For these and other reasons, community-based nonprofits working closely with those disproportionately affected by the virus should be prioritized in future federal stimulus packages, state supplemental funds, and philanthropic initiatives. Federal and state recovery packages should create carveouts for underresourced organizations working in vulnerable communities so that they do not have to compete with larger, historically-well-funded groups for a limited pool of funds. Given that many small organizations do not have relationships with banks due to historic barriers in accessing loans and because lenders tend to prioritize bigger-budget organizations, the process of accessing loans also should be opened and made more accessible. While efforts are under way in the nonprofit sector to secure expanded access to the Paycheck Protection Program for larger groups and pass a universal charitable deduction, a true racial equity framework requires us to center the needs of organizations working in and closely with the most vulnerable communities. In addition, nonprofit organizations with large reserves that don't need an immediate loan could follow the lead of the #ShareMyCheck effort and opt not to compete with smaller nonprofits and underresourced groups with manifestly greater needs.

For their part, foundations can do more to address the racial disparities laid bare by the pandemic by scaling organizations that are most proximate to needs in vulnerable communities while increasing their support for organizing and power-building strategies. It's also important that foundations review their grantmaking through a racial equity lens to determine whether dollars are actually going to organizations serving the communities most affected by the virus. Foundations such as the Boston Foundation, the Emergent Fund, and the Groundswell Fund have all launched initiatives focused on supporting organizations led by people from and working with communities disproportionately affected by the pandemic.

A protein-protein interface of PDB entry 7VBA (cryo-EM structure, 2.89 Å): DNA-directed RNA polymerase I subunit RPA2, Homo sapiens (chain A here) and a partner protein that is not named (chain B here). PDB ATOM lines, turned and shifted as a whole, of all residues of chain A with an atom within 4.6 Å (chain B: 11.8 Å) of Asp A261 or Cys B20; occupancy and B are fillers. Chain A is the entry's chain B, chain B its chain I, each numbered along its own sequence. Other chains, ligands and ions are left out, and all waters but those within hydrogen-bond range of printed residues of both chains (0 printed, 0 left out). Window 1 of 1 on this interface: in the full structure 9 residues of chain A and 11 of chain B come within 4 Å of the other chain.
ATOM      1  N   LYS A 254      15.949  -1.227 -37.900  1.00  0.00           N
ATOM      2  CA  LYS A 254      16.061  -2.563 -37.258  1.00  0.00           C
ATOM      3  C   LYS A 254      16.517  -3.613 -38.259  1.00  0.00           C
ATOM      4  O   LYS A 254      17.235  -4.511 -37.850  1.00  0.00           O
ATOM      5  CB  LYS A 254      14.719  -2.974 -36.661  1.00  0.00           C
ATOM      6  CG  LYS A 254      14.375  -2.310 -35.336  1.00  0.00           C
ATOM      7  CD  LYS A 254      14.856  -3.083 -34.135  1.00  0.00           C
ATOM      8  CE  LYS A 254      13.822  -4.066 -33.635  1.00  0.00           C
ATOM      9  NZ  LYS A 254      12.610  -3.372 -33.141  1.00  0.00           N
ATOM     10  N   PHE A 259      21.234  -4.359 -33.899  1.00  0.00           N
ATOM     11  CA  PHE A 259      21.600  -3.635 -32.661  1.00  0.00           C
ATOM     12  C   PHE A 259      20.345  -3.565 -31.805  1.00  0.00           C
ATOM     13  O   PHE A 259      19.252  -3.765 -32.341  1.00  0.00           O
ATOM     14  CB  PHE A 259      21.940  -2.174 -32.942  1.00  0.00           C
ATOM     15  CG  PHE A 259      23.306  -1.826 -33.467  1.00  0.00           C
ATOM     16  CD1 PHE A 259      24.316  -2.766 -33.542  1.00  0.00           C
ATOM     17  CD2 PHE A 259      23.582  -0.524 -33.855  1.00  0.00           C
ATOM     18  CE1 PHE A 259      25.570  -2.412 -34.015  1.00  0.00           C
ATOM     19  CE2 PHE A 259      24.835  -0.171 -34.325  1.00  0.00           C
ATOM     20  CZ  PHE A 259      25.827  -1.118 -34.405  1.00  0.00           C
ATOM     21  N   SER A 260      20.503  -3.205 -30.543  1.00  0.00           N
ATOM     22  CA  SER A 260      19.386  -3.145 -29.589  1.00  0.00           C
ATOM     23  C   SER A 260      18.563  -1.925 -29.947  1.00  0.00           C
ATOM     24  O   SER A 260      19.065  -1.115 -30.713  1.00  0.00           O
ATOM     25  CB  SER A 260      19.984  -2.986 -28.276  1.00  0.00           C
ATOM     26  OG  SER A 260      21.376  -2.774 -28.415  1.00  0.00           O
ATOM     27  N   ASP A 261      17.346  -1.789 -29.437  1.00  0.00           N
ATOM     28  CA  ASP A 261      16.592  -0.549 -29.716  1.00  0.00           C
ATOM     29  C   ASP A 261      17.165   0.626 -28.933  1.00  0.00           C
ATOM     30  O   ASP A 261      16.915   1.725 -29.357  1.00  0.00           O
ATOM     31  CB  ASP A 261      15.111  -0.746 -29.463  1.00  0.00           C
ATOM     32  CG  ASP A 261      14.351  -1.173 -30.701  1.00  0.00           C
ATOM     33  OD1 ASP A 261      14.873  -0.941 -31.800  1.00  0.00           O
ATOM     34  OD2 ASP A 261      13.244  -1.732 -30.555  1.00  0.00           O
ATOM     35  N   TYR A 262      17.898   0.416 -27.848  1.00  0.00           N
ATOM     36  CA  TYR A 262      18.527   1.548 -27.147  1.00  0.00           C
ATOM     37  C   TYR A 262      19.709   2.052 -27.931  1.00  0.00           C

It's true that most nonprofits find themselves overwhelmed by the scale and scope of the crisis. But not all nonprofits are created equal or have equal access to the resources they need. As a sector, we cannot ignore people-of-color-led community-based groups working to meet urgent needs during this crisis. To close the nonprofit racial equity gap, we must do everything we can to ensure that these groups not only make it through this national emergency but are positioned to thrive. In doing so, we will be sustaining the communities that depend on them and helping to ensure that they, too, come out of the crisis stronger.

Deepa_iyer_frances_kunreuther_for_PhilanTopicDeepa Iyer is senior advisor at the Building Movement Project, director of SolidarityIs, and the author of We Too Sing America: South Asian, Arab, Muslim and Sikh Communities Shape Our Multiracial Future.

Frances Kunreuther co-directs the Building Movement Project and is co-author of two books, From the Ground Up: Grassroots Organizations Making Social Change and Working Across Generations: Defining the Future of Nonprofit Leadership.

Earth Day 2020 Is an Opportunity for a New Philanthropy

April 23, 2020

Water flowing in my cornfield, like a hundred miniature rivers all at once,
carrying a simple message for a complex world.